When you are working indoors, you can get away with using common drywall screws for most projects. To build a deck, you need specially made screws called decking screws. Decking screws offer several benefits over nails.

Decking screws are made with a pretreated coating that provides long-lasting corrosion resistance. The tips and ridges are cut very sharp to assist in the screws self-sinking function. Decking screws are usually between 2.5 to 3.5 inches long.

The other great benefit to decking screws over other types of screws is the screw head design. Besides the standard Phillips head design, decking screws come in a square head and hex head designs. Square heads and hex heads provide superior driving power and stability to that of standard Phillips head screws.

Strongtie screws are the ideal fastener for your deck’s joist hangers. Strongtie screws are designed for a replacement to nails in situations where it is not possible to swing a hammer.

Joist hangers are often in tight spaces and up against other material. Use a cordless impact driver to easily drive in screws in the most hard-to-reach spots.

Heavy-Duty Screws and Bolts

Before you begin installing the deck boards, you have to fasten your ledger and joists to pre-existing supports. This connection is very important for the structural integrity of your deck. Nails and screws are not strong enough to hold the weight of the deck and the people on it.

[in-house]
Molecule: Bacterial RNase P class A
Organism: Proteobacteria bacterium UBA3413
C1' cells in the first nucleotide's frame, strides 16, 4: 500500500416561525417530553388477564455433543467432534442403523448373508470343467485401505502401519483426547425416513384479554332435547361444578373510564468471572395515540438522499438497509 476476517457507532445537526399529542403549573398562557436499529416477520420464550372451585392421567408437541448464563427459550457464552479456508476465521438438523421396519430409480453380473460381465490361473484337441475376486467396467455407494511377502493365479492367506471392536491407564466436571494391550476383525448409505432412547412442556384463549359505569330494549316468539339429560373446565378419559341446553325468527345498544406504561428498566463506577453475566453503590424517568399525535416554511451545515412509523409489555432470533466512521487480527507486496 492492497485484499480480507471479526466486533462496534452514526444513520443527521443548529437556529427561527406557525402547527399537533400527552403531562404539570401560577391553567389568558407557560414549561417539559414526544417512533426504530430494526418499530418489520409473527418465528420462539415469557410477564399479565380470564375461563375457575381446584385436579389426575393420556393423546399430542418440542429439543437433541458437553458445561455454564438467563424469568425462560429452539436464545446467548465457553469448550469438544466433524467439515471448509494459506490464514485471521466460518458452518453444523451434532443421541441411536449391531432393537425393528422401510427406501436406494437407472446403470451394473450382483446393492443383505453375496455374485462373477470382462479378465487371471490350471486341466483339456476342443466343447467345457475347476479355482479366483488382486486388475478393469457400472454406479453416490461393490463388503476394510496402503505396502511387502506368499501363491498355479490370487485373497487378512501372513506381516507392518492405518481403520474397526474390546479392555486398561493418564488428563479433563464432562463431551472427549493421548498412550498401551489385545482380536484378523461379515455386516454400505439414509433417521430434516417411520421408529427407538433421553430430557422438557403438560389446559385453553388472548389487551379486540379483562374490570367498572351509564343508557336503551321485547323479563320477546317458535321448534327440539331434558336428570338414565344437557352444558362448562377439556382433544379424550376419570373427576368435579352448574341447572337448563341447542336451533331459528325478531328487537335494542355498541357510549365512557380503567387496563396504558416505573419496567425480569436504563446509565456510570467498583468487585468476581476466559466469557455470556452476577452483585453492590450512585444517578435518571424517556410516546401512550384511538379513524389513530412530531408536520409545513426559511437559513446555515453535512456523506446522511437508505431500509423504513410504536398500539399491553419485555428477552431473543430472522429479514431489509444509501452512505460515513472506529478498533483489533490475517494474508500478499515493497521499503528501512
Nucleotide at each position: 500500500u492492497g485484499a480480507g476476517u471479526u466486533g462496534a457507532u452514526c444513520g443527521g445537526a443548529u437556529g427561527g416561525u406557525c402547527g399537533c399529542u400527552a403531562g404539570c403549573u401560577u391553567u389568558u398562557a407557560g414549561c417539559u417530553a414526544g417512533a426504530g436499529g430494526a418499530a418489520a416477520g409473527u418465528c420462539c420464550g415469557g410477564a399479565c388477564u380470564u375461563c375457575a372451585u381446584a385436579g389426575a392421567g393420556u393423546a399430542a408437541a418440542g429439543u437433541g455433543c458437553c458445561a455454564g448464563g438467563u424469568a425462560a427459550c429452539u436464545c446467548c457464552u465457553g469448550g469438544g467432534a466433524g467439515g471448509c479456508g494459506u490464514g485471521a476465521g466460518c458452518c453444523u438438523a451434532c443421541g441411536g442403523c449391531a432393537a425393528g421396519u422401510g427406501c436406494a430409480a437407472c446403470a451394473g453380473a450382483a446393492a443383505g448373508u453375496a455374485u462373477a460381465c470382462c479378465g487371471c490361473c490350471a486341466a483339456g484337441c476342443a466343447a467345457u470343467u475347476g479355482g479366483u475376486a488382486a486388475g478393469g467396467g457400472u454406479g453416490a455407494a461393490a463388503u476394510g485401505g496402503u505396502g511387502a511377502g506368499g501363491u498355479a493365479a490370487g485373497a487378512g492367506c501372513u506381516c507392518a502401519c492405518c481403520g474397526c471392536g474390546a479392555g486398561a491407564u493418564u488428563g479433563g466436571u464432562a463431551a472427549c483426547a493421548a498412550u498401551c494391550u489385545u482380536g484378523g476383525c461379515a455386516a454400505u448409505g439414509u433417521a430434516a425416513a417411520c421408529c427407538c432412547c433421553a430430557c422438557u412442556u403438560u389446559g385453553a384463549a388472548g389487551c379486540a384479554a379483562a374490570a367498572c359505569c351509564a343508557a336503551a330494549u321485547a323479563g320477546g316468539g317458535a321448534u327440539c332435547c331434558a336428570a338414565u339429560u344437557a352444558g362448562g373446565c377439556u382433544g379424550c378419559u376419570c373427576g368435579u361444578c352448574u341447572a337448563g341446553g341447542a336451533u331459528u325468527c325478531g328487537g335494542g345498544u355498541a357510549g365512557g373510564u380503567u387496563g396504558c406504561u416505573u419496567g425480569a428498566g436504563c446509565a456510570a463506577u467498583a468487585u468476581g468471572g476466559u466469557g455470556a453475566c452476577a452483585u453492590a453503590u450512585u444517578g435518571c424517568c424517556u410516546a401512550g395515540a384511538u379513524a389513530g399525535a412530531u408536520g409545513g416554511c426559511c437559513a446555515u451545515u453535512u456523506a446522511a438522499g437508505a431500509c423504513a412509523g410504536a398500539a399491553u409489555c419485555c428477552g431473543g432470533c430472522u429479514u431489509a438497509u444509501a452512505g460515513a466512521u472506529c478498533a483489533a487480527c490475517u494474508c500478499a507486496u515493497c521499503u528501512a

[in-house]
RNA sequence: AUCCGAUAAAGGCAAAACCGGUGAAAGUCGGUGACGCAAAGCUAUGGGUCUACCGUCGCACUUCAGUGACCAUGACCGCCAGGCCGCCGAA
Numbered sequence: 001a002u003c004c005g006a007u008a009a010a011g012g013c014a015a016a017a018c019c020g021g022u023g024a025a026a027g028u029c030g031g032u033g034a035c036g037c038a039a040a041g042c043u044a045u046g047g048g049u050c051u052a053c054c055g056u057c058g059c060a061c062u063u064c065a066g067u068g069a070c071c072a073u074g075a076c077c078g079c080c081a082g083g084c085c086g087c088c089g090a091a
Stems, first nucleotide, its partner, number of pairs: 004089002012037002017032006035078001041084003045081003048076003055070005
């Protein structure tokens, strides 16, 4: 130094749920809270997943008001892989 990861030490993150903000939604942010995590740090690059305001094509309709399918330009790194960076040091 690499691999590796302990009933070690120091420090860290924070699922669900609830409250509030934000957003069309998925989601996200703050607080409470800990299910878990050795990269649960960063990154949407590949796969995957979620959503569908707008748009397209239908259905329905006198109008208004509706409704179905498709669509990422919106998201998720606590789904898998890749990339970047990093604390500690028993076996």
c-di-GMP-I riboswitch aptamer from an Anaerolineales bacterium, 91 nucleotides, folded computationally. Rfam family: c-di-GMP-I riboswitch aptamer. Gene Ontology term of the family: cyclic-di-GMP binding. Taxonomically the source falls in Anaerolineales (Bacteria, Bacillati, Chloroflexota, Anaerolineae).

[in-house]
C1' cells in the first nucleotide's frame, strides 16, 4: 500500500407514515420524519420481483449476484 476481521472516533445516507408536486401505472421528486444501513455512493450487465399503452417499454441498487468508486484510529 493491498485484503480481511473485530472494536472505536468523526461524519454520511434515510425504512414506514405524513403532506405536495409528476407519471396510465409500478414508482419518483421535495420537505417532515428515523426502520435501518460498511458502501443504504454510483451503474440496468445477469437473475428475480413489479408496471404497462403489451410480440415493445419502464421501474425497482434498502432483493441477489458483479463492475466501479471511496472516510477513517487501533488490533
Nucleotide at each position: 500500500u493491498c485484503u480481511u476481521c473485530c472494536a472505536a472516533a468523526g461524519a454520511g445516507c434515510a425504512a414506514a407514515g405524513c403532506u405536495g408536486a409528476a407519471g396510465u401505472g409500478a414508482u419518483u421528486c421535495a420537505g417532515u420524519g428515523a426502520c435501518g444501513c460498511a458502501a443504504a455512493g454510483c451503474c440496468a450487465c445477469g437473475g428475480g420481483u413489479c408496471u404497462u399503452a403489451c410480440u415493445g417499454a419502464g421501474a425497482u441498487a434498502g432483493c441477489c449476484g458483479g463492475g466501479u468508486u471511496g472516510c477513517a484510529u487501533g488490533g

For the joists and ledger, use lag screws or carriage bolts. Bolts are the best fastener for providing structural integrity to weight-bearing sections of your deck. Bolts are much stronger than screws or nails, and the system sandwiches your material firmly together.

Framing Fasteners

After installing your ledger and joists, the frame of your deck uses special framing fasteners. Framing hardware is required for any deck to meet coding requirements.

Along with your ledger, attach joist hangers to attach your floor joists. Where beams sit atop a structural post, use a post cap to securely anchor the beam and post together at the joint.

Depending on the state you are building in, some cities and states require hurricane ties to increase lateral strength. Your upright posts anchor into concrete footing using a post anchor. Post anchors fasten into concrete with masonry lag screws.

Final Thoughts

When looking at the different options for your deck’s fastening system, remember to use hardware meant for treated lumber. Every outdoor deck is built with treated lumber to keep the material from rotting. The chemicals in treated lumber, however, corrode metal.

So always use fasteners designed for outdoor use and treated lumber.

If you like this article about choosing the right fastening system for a large deck, share it on social media. And check out the Fasteners, Inc. blog for more pro tips on deck fasteners. Thanks for reading!